“...Thalassaemia is no longer a fatal disease, it is a chronic disease—one that is both preventable and treatable, with high rates of survival where there is free access to quality care. This is a truly exceptional development.” - Panos Englezos, TIF President 


8th of May Message 2012 


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Thalassaemia is one of the most common genetic diseases worldwide, with at least 60,000 severely affected individuals born every year. Individuals originating from tropical and subtropical regions are most at risk. Disorders of haemoglobin synthesis (thalassaemia) and structure (eg, sickle-cell disease) were among the first molecular diseases to be identified, and have been investigated and characterised in detail over the past 40 years. Nevertheless, treatment of thalassaemia is still largely dependent on supportive care with blood transfusion and iron chelation. Since 1978, scientists and clinicians in this specialty have met regularly in an international effort to improve the management of thalassaemia, with the aim of increasing the expression of unaffected fetal genes to improve the deficiency in adult β-globin synthesis. (LANCET, 2012) 

Are you a person with thalassaemia (PwT)?

Share your success story with us.

Write to us at: infiniteability@hotmail.com

Thalassaemics who fought with the system

Never allow thalassaemia to hinder your road to success. I take it as a challenge and not a problem, a different ability rather than a disability—one that comes with deeper insights into the possibilities of what life may bring to us. Disease is inevitable. But whether or not it causes ‘dis-ease’ is entirely optional, just as pain is inevitable but suffering is altogether optional.

Sukhsohit Singh in TIF Magazine, Issue 60, Dec 2011

Anjali Sardana was ranked fourth in the B Tech examinations of UP Technical University. She got the best engineer and the highest attendance awards in her college and following campus interviews, was offered a job with a reputed company. But the Mumbai-based software company withdrew the appointment when they came to know about Anjali's thalassaemia. Undeterred, she is now Assistant Professor at prestigious IIT Roorkie.She has also directed a docudrama 'New Pinch' under National Thalassaemia Welfare Society.  

Panchkula resident Sukhsohit Singh,27, was the first thalassaemic in the country to make it to the UPSC civil services but he was declared "unfit for all services" by Safdarjung medical board owing to thalassaemia. Undeterred, he fought over a year and finally with PMO's intervention he joined the Indian Defence Accounts Services (Group A) ON 13 September 2011.  

 Carving their own niche

Jyoti Arora is a young and emerging novelist from Ghaziabad. A post graduate in English Literature and Applied Psychology, she has been working as a freelance writer since 2007. Books are her passion and in the course of her career, she has abridged about 30 English classics and wrote several original books and short story collections for kids. Her debut novel ‘Dream’s Sake’ was published by V&S Publishers in April 2011 and has been getting good reviews from readers and critics alike. Read more here.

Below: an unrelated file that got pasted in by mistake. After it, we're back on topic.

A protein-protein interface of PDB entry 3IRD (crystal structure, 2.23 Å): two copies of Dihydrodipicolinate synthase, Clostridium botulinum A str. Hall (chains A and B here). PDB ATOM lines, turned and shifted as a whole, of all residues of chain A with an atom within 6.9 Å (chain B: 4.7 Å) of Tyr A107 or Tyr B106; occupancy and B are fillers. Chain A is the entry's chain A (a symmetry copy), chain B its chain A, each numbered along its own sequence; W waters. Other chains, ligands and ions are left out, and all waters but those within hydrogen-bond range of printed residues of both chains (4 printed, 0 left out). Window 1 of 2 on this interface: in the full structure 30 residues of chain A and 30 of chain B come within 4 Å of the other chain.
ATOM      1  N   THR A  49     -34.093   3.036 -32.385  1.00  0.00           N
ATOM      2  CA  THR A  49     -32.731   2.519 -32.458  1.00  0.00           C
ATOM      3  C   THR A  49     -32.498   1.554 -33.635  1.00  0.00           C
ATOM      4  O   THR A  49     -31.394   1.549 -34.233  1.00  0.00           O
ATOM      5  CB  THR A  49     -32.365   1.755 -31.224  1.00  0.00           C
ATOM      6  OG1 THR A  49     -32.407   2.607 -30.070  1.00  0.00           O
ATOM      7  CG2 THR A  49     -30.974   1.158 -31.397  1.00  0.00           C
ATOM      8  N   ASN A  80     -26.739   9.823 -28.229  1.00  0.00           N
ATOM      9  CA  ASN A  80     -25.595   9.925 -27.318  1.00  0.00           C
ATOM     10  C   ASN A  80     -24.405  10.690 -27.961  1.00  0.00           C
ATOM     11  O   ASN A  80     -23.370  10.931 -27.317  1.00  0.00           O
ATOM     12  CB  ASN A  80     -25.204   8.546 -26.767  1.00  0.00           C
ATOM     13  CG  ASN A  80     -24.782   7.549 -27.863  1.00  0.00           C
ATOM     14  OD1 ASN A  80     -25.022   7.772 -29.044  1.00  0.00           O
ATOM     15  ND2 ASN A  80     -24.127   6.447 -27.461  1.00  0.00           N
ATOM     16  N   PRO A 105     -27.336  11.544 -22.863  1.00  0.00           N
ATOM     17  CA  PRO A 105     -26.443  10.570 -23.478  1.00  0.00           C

Sensitizing Masses

The kids having thalassemia will soon be a part of Thalassemia Society developed by the doctors at LLR Hospital, Kanpur. Dr Yashwant  Rao, paediatrician at LLR, said "In order to increase the convenience of patients and their attendants, the doctors of LLR, in collaboration with the blood bank of GSVM Medical College, decided to develop a  Thalassemia Society which will provide help to all the patients."

Most Popular

Peters M, Heijboer H, Smiers F, Giordano PC. Diagnosis and management of thalassaemia. BMJ. 2012 Jan 25;344:e228. doi: 10.1136/bmj.e228.

Higgs DR, Engel JD, Stamatoyannopoulos G. Thalassaemia. Lancet. 2012 Jan 28; 379(9813):373-83. Epub 2011 Sep 9.

Colah RB, Gorakshakar AC, Nadkarni AH. Invasive & non-invasive approaches for prenatal diagnosis of haemoglobinopathies: experiences from India. Indian J Med Res. 2011 Oct;134:552-60. Review. 

Khairkar P, Malhotra S, Marwaha RGrowing up with the families of β-thalassaemia major using an accelerated longitudinal design. Indian J Med Res. 2010 Oct;132:428-37.

Gomber S, Dewan P. Physical growth patterns and dental caries in thalassemia.Indian Pediatr. 2006 Dec;43(12):1064-9.

Fucharoen S, Winichagoon PHaemoglobinopathies in southeast Asia. Indian J Med Res2011 Oct;134:498-506. Review.

Verma IC, Saxena R, Kohli SPast, present & future scenario of thalassaemic care & control in India. Indian J Med Res. 2011 Oct;134:507-21. Review.

Muthuswamy V. Ethical issues in genetic counselling with special reference to hemoglobinopathies. Indian J Med Res. 2011 Oct;134:547-51. Review.

Wajcman H, Moradkhani KAbnormal haemoglobins: detection & characterization. Indian J Med Res. 2011 Oct;134:538-46. Review.

Borgna-Pignatti C. The life of patients with thalassemia major. Haematologica. 2010 Mar;95(3):345-8.

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Thalassemics India is organising a small cutural program on 8th May at the Sri Sathya Sai International Centre, Lodi road from 5.30 pm-7 pm. The performances (dance and songs) in this program will be by their thalassemic children. It will be followed by a dinner for all the patients and parents.

 For details contact: Thalassemia CENTER, Thalassemics India, A-9, Nizamuddin West, New Delhi – 110013 (India). Tel: 011-24353871, 41827334 Email: info@ thalassemicsindia.org, thalcindia@yahoo.co.inthalassemicsindia@gmail.com

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